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  • Despite a large amount of uptake for both nanoparticles only

    2022-10-02

    Despite a large amount of uptake for both nanoparticles, only after transport across intestinal epithelia do the nanoparticles really contribute to improving absorption. Though the transport of nanorods across monolayer was a little bit more than nanospheres, the total transport was less than 2% (A1 and B1). Furthermore, the mucus layer in co-culture model of Caco-2 and HT29-MTX also impeded the transport of both nanoparticles. After 4 h of transport experiments, the nanoparticles were removed absolutely, and then the cell monolayers were washed by cold HBSS for three times. The fresh HBSS were added in apical (AP) and basolateral (BL) chambers for exocytosis towards AP and BL sides, respectively. Interestingly, more nanorods were excreted from BL side (Figs. 3A3 and B3) while more nanospheres were exocytosed from AP side (Figs. 3A2 and 3B2), which implied that the exocytosis mechanisms at AP and BL membranes were absolutely different. After 4 h of exocytosis, the monolayers were observed by CLSM, which showed more nanorods (D) stayed in cells compared to nanospheres (C). The similar results were obtained from co-culture monolayer of Caco-2 and HT29-MTX (Fig. S3 in Supporting information). It has been proven that the nanoparticles were difficult to transport through epithelia in a great amount. In fact, most biodegradable nanoparticles enhance oral Canrenone by increasing dispersity or stability of drugs in GI tract, or by improving the apparent dissolution of poorly soluble drugs. The contribution of intact nanoparticles absorption to bioavailability was even negligible []. In contrast to transport, epithelial uptake of nanoparticles is tremendous, which leads to a viewpoint of “easy entry and hard across” for polymeric nanoparticles []. In this paper, this point of view was clarified again and we also demonstrated that most of nanoparticles were exocytosed from cells very fast. In addition, the shape of nanoparticles was found to be a critical factor influencing the exocytosis of nanoparticles. More nanorods stayed in the cells for a long time compared to nanospheres. Hence, the shape of nanoparticles should be intently considered in oral drug delivery because the shape could influence the therapeutic effects, toxicity or oral absorption.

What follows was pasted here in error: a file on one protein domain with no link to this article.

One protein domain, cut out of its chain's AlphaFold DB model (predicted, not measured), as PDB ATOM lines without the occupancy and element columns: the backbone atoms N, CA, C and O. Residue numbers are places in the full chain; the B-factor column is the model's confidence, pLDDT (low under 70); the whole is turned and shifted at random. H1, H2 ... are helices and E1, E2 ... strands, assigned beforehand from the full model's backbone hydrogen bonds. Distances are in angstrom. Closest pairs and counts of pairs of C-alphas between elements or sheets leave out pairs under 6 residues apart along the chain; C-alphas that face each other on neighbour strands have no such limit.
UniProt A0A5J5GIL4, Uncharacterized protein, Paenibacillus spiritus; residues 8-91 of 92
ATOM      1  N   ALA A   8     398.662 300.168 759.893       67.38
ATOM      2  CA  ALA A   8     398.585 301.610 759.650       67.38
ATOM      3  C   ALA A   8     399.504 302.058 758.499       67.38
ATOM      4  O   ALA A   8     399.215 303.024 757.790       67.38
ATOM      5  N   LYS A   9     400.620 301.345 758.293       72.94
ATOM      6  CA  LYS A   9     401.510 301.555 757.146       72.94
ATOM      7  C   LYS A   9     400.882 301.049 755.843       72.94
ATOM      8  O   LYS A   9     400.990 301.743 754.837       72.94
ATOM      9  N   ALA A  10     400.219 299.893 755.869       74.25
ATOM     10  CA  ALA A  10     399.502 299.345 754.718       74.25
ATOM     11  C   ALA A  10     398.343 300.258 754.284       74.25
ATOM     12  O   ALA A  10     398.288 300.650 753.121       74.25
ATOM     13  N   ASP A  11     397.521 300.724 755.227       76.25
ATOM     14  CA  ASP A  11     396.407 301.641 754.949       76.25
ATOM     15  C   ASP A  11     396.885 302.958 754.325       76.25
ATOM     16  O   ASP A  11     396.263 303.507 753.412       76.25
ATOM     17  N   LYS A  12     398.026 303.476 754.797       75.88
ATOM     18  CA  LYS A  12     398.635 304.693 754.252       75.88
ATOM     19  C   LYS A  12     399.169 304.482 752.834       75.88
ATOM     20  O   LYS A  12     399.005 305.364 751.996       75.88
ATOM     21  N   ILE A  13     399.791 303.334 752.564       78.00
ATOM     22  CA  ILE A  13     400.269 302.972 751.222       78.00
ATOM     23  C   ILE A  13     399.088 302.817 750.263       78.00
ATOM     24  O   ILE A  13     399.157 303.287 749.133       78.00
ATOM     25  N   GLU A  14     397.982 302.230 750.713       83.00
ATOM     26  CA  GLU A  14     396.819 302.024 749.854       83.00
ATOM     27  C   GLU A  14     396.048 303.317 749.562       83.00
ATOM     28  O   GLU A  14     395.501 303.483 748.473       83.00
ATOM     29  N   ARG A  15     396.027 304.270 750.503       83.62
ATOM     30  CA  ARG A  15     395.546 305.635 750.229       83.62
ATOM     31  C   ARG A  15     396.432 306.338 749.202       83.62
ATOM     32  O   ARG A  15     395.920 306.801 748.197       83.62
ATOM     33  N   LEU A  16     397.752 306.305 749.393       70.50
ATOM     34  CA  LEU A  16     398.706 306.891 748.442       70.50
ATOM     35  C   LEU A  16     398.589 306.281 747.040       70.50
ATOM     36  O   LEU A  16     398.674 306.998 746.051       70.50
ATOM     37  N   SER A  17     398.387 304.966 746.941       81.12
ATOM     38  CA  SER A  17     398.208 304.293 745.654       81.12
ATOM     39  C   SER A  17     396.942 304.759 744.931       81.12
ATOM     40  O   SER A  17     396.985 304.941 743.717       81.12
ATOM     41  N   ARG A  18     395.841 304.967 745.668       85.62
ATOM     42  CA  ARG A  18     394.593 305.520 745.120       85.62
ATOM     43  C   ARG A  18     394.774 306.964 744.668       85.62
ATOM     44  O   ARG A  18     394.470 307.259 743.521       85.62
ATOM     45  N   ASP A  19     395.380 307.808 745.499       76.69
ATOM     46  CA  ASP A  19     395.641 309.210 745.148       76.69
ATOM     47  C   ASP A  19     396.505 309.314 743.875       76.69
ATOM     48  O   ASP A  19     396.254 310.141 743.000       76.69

In 1973, Ricardo Miledi published a lone-author paper entitled ‘Transmitter release induced by injection of calcium ions into nerve terminals’ . This elegant paper rigorously established the Ca hypothesis for neurotransmitter release by demonstrating that Ca is necessary and sufficient for triggering exocytosis in nerve terminals. Two key questions emerged: what is the Ca sensor that mediates this process and what are the immediate consequences of Ca binding to this protein? In other words, how – biophysically – could Ca binding trigger a SV to fuse with the plasma membrane? The molecular part of this story began in 1981, when Matthew . generated monoclonal antibodies against isolated synaptic junctions, which contain both pre- and postsynaptic elements. This effort resulted in the characterization of two antibodies that specifically recognized a 65-kDa SV and large dense core vesicle protein that the authors named p65. At the time, SVs could already be purified in large amounts and the systematic cloning of all constituent proteins was under way. In 1990, Perin . cloned a cDNA encoding p65 and eventually renamed the protein syt1 . The sequence of syt1 revealed a striking clue regarding a potential function: the presence of tandem C2 domains, conserved ∼135-residue motifs found in protein kinase C isoforms that are activated by phosphatidylserine and – notably – Ca. This hinted at the possibility of p65/syt1 acting as a Ca sensor, but does this protein actually bind Ca? In 1992, Reinhard Jahn’s laboratory directly addressed this question when a graduate student, Nils Brose, conducted a groundbreaking experiment: he immunopurified syt1 from brain tissue and used a number of rigorous, independent methods to determine whether it sensed Ca. The use of native protein was crucial, as the original cDNA encoding syt1 harbored a point mutation (G374D) in its second C2 domain (C2B) that abolished function . Brose . observed that syt1 bound multiple Ca ions in the presence of acidic phospholipids. Tantalizingly, the estimated stoichiometry was approximately four Ca ions per molecule of syt1. This was provocative because the Hill coefficient for the Ca dependence of neurotransmitter release from nerve terminals is often observed to be approximately four, a value that represents a lower bound for the number of Ca ions that cooperate to trigger exocytosis.